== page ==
Now I'll chat about current status of getting antennas on light poles and electric distribution poles throughout town. This has been in process now for over 6 months. Duke Energy owns these poles and it's been a slow process to get the agreements and rates established with the town. They've been good people to work with, for sure, but there is natural beaucracy involved especially when it comes to creating something new, that hasn't been done before. They responded to our requests, we did analysis together on initial locations, have met with the town manager and town council members, analyzed equipment specs, they sent information to their corporate offices (out of state) who in turn started creating rates and proposed agreements. Since the rates are new and for a new function, they must be approved by the IURC (Indiana Utility Regulatory Commission) and that's in process right now. In addition, the agreements/contracts will have to be reviewed by our town attorney and town council, and approved, before we can move forward with mounting the antennas. That's the big rub right now and the longest delay we've encountered.

Not that we haven't had other delays along the way, of course. Let me chat about that for a quick sec before signing off. Other natural beaucratic delays that occur anytime you are working with any government sprouted up like weeds. I'll give you some examples that on the surface seem silly but in reality....well, it's just reality for one reason or another:

- Fire Territory approval and contract to mount antennas on their towers: ~3 months
- Brownsburg School Corporation for the same: ~3 months
- Brownsburg Parks and Recreations dept for the same: ~2 months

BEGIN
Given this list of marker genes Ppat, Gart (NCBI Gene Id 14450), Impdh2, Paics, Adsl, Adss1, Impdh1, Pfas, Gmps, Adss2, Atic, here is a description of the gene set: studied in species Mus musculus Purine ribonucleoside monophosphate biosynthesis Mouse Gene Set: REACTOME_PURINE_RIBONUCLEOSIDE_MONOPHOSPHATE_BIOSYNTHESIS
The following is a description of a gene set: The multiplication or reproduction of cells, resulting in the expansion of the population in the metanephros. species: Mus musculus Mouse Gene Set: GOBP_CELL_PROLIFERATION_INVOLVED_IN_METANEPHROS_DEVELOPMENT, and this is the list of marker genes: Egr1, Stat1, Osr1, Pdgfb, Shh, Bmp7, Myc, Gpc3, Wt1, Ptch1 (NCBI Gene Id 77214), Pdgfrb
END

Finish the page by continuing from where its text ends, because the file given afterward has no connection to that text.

- Private property owners for the same: often much longer, but variable

Now, to be clear - most everyone I've worked with on a personal basis has been nothing but kind and reasonable people. In fact, often they are very enthusiastic about the project. But the general process of establishing these types of agreements for and within a government is painfully beaucratic and slow. It's just the facts - good people, slow processes.

I'll post more soon. Please feel free to ask questions, it's your town and you deserve the right to ask about what's happening.

Andy Hall

Monday, April 02, 2007

Customer premises equipment

For customers who are having a difficult time connecting to the Brownsburg Connected wireless network, or who can connect but experience unsatisfactory performance, additional WiFi hardware may be the answer.

First, let us review some of the potential problems.

First, WiFi (802.11b) operates in an *extremely* crowded spectrum. There are literally thousands of devices in Brownsburg (and everywhere else for that matter) cluttering up the 2.4ghz band, from cordless phones to bluetooth mobile devices to microwave ovens to the hundreds and hundreds of laptops and home wireless networks.